I asked Marian Call and Scott Barkan to choose cards for me after their Google Zurich concert on October 19, intending to write something on the way home. Without realising it, they both picked cards that had been given to me by one of their fans on JoCo Cruise Crazy 2; one comparing the cost of the Golden Gate Bridge with that of the Empire State Building, and one stating that prisoners at Alcatraz may be stopped and searched at any time. I found the comparison on the first card to be a bit weird; unsure why those two costs were being compared and what we were supposed to make of them. The second card reminded me of airports in the USA. Eventually it hit me that the people most interested in the relative costs of these landmarks would be villains from the computer game ‘Where In The World is Carmen Sandiego?‘ which I played a lot of on the Macintosh SEs at school in the early 90s. They’d often steal rather cumbersome items such as Hudson Bay or the Statue of Liberty. Clearly the card was telling me that if they had the choice of stealing either the Empire State Building and the Golden Gate Bridge, they’d go for the bridge. And the other card told me what would happen to them if they tried.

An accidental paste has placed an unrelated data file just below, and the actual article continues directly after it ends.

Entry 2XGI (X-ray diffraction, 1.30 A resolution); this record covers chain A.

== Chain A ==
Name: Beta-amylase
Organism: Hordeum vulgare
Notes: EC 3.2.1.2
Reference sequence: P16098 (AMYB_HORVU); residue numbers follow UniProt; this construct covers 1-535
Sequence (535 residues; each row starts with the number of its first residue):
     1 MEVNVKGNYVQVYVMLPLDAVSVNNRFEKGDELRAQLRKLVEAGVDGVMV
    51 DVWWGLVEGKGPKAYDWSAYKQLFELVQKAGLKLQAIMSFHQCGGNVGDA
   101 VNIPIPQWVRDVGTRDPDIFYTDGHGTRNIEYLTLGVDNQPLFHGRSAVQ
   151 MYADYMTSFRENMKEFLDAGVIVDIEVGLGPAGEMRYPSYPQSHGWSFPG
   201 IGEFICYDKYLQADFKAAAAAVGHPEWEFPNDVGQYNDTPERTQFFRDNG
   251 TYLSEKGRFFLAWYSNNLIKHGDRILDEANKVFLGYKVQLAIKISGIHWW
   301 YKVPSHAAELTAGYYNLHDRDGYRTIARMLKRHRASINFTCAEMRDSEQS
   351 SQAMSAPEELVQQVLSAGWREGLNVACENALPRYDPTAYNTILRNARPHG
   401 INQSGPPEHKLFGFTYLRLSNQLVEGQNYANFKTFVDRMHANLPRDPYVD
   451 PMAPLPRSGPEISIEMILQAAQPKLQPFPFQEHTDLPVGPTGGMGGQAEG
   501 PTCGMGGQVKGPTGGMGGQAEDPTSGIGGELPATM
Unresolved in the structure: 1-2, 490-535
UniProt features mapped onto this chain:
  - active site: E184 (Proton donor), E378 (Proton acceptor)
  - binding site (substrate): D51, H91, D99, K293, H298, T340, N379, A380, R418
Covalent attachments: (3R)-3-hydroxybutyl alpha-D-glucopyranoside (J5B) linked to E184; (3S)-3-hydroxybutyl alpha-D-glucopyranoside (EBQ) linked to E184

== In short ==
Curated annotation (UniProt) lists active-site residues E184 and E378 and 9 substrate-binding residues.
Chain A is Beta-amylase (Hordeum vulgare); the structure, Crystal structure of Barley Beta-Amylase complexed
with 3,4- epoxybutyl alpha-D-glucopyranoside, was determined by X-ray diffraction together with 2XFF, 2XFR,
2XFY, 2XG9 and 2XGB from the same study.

I understand there are newer versions of the game, and also a TV show. This story is specifically based on the 1985 version of Where in the World is Carmen Sandiego that I played on the old Macs. I used this manual and this walkthrough for reference. Only after publishing this did I find this reference, which has all the country clues I’d been looking for a list of. I changed the mention of the Brazilian flag accordingly.
I didn’t manage to write the story on the way home from the Zurich concert, because I needed internet access to remind myself of some of the clues, locations and police dossiers in the game, and my phone was low on battery. The next day Marian and Scott came to CERN to give a concert, and the day after that they recorded some footage for a music video, so I was too busy (having fun) to write. I was busy for most of the rest of the week and out most of the next weekend as well, so this is two weeks late. That did mean I got to listen to PopStuff’s podcast on video game nostalgia while still working out some details, so that was interesting.
I almost forgot; I found out from a Bosnian colleague that a few days before I came up with this story idea, an actual bridge was stolen in Bosnia.